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Low-altitude economy taking off across country

China Daily | Updated: 2024-06-20 09:36

A novel scene is taking place during this year's litchi season, with drones shuttling back and forth on the first low-altitude air route connecting South China's Hainan and Guangdong provinces, bringing freshly picked fruit to foodies much faster.

Phoenix Wings, a cargo drone company operated by express delivery giant SF Group, initiated the interprovincial drone-delivery service for fresh fruit across the Qiongzhou Strait in late May, using Fengzhou-90 drones developed by SF.

This new mode of transport is 70 percent faster and 30 percent cheaper than conventional cross-sea transport, enhancing the delivery of fresh litchis and bringing economic benefits to both sides, according to Phoenix Wings.

In addition to the litchi delivery route from Hainan's capital Haikou to the coastal city of Zhanjiang in Guangdong, Phoenix Wings said it plans to develop more routes for the delivery of time-sensitive seasonal agricultural products.

The burgeoning drone-delivery field is a microcosm of China's growing low-altitude economy, which has led to the development and application of various types of innovative aerial vehicles for logistics, commuting, tourism and even sports.

The low-altitude economy covers a variety of industries, including aircraft research and development, infrastructure construction and operation, and services for flight activities.

It is estimated that the market size of the low-altitude economy sector will surge from over 500 billion yuan ($70.3 billion) last year to 2 trillion yuan by 2030, according to the Civil Aviation Administration of China.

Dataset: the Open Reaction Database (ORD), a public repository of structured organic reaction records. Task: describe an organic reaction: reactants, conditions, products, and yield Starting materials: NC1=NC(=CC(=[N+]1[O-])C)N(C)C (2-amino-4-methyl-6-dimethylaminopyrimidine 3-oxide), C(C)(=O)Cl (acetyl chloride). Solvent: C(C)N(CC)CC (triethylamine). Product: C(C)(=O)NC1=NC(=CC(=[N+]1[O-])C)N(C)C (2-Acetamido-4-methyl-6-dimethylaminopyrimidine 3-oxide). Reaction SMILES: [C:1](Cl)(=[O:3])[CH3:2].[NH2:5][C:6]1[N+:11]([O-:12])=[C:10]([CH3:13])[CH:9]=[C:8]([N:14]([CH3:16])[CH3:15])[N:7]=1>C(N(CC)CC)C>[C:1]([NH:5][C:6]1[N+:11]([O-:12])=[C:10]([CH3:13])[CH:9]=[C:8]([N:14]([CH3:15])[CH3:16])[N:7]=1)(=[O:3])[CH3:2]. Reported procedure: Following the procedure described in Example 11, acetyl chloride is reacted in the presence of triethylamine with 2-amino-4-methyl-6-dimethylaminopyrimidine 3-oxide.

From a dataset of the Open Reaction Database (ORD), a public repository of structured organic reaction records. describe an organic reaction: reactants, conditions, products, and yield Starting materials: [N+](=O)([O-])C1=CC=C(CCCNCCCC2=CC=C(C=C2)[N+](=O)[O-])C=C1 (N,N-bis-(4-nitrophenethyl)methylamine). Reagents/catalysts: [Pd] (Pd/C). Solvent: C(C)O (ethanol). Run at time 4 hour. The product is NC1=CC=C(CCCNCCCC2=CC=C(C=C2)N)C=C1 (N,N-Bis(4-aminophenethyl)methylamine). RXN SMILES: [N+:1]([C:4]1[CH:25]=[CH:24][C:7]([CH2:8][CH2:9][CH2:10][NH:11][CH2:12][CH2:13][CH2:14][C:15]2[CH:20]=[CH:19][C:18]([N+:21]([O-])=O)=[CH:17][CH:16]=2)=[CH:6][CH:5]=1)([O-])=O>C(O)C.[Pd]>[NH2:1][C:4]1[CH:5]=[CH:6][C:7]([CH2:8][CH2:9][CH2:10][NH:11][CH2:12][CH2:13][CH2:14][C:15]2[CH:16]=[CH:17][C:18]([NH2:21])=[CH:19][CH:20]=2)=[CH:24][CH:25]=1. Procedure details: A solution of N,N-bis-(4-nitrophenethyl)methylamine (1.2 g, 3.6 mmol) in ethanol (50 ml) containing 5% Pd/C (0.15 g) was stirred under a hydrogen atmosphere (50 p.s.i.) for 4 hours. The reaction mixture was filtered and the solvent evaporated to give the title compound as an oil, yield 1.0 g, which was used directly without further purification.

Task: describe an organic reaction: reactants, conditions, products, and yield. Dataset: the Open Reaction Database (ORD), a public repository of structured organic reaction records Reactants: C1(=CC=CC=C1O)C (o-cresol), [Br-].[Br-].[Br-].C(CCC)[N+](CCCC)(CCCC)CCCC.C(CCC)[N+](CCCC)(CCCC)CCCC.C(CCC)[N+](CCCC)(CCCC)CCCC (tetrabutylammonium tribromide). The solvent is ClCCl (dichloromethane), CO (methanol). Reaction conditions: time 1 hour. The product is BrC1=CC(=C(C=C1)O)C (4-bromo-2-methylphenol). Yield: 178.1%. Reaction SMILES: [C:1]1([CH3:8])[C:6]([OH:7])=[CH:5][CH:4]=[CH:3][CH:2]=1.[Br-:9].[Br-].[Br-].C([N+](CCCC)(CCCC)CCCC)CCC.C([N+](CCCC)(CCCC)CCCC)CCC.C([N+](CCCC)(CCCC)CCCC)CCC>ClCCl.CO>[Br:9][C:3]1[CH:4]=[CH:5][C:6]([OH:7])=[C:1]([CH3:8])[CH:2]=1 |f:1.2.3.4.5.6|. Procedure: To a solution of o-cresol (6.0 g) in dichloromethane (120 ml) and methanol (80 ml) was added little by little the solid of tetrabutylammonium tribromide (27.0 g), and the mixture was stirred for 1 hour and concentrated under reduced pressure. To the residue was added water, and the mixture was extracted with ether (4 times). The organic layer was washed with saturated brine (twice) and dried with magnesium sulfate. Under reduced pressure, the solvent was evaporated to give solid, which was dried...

Chongqing, a mountainous municipality in Southwest China, intends to introduce diverse recreational activities related to low-altitude sports and tourism. The activities include parachuting, paragliding and sightseeing over the Yangtze River and the cityscape of Chongqing by balloon, helicopter and fixed-wing aircraft.

In March, it launched an interprovincial low-altitude air route to the city of Zigong in neighboring Sichuan province for trial operation, with scheduled flights expected to start in the second half of this year.

Looking ahead, Chongqing plans to open at least two low-altitude air routes for tourists to enjoy aerial views of the city's landmarks.

As a pilot city of the country's low-altitude airspace management reform, Chongqing is also gearing up to extend low-altitude flights to the fields of logistics delivery, urban management and emergency rescue, according to the Chongqing economic and information commission.

Hainan has recently become a hot spot for air sports enthusiasts, as skydiving from either a helicopter or a fixed-wing airplane has surged in popularity among Chinese sports fans.

"In recent years, Hainan has deepened the reform of low-altitude airspace management, creating a favorable policy environment for air sports," said Ma Chao, a researcher at Hainan Normal University.

Innovative Chinese aerial vehicle developers are also energized by the surge of passion for the low-altitude economy. In April, drone maker EHang Holdings obtained a production certificate for its EH216-S passenger-carrying autonomous aerial vehicle system from the CAAC.

It is the first such certificate issued in China, and also the first in the global electric vertical takeoff and landing industry.

The production certificate is a milestone for EHang, which is now allowed to mass produce EH216-S systems and further its commercial operations, said Hu Huazhi, its founder and CEO.

The company will gradually expand production and delivery, bringing safe and reliable autonomous passenger aerial vehicles to the growing market, Hu said.


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